Group A Strep: The symptoms to look out for
Group A streptococcus (GAS) is a common bacteria. Lots of us carry it in our throats and on our skin and it doesn’t always result in illness. However, GAS does cause a number of infections, some mild and some more serious.
The most serious infections linked to GAS come from invasive group A strep, known as iGAS.
These infections are caused by the bacteria getting into parts of the body where it is not normally found, such as the lungs or bloodstream. In rare cases an iGAS infection can be fatal.
The UK Health Security Agency (UKHSA) has confirmed an increase in cases of Group A Strep, especially in children under the age of 10 years old.
Professor Dominic Mellon, Regional Deputy Director for UKHSA South West, spoke to BBC Points West about the symptoms to look out for and what parents should do:
Symptoms to look out for in your child include:
- Sore throat
- A fine, pinkish or red body rash with a sandpapery feel. On darker skin the rash can be more difficult to detect visually but will have a sandpapery feel.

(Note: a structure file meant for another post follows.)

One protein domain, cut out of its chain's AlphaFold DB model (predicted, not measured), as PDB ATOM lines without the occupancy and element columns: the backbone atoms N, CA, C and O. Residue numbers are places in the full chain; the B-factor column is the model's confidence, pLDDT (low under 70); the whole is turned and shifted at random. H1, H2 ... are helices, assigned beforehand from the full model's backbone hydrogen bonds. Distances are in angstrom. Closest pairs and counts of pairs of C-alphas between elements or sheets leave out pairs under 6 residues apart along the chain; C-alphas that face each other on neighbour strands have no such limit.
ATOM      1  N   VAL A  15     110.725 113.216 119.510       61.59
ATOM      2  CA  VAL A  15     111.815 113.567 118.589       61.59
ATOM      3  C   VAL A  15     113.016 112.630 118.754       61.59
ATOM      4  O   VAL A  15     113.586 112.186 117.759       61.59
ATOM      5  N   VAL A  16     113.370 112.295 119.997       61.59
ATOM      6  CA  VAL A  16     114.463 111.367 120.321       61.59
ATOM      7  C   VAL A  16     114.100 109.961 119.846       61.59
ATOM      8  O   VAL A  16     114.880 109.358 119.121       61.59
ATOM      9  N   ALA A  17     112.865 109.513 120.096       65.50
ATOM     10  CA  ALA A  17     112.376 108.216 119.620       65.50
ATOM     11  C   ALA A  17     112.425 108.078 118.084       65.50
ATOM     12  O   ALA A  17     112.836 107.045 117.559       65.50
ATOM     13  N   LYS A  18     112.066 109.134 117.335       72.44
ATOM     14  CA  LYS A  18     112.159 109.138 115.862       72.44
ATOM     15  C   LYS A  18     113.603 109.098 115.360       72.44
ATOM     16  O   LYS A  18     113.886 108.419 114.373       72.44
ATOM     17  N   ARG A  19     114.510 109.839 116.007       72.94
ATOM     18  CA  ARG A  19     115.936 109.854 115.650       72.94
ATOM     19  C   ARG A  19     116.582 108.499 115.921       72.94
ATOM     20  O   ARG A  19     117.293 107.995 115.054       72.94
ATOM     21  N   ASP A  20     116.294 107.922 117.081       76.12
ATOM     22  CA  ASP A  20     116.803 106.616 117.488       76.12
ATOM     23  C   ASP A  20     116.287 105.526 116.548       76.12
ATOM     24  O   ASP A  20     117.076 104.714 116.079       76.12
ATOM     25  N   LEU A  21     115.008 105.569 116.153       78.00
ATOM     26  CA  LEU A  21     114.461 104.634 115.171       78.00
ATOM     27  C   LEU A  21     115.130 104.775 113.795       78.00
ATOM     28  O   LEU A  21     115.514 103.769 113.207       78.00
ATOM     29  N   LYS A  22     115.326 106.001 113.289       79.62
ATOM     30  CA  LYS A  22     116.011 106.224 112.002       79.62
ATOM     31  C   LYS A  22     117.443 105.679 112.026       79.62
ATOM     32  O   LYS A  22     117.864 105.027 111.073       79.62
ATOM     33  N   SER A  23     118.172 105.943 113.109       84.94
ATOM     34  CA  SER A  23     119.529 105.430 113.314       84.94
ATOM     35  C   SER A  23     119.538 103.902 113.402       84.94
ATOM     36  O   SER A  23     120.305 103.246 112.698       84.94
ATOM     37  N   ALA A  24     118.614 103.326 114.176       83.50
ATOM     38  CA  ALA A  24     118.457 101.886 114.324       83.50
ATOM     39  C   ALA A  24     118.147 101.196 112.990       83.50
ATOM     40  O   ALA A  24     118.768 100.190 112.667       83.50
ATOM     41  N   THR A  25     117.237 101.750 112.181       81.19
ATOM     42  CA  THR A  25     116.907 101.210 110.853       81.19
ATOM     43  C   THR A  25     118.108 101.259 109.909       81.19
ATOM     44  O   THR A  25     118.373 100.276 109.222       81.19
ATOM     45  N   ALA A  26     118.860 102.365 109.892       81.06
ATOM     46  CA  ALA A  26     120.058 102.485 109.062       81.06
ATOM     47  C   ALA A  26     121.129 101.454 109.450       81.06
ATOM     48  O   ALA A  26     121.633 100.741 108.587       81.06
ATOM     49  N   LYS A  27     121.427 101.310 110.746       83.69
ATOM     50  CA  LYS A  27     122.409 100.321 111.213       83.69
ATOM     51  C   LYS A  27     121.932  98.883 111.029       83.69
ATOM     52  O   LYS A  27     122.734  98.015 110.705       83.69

As a parent, if you feel that your child seems seriously unwell, you should trust your own judgement.
Contact your GP or NHS 111 if:
- your child is getting worse
- your child is feeding or eating much less than normal
- your child has had a dry nappy for 12 hours or more or shows
other signs of dehydration
- your baby is under 3 months and has a temperature of 38C, or is
older than 3 months and has a temperature of 39C or higher
- your baby feels hotter than usual when you touch their back or chest, or feels sweaty
- your child is very tired or irritable
Call 999 or go to A&E if:
- your child is having difficulty breathing – you may notice grunting
noises or their tummy sucking under their ribs
- there are pauses when your child breathes
- your child’s skin, tongue or lips are blue
- your child is floppy, is not waking up or staying awake.
The latest information about Group A Strep can be found on the UKHSA website.
Learn more about keeping under 5s well this winter on UKHSA’s blog.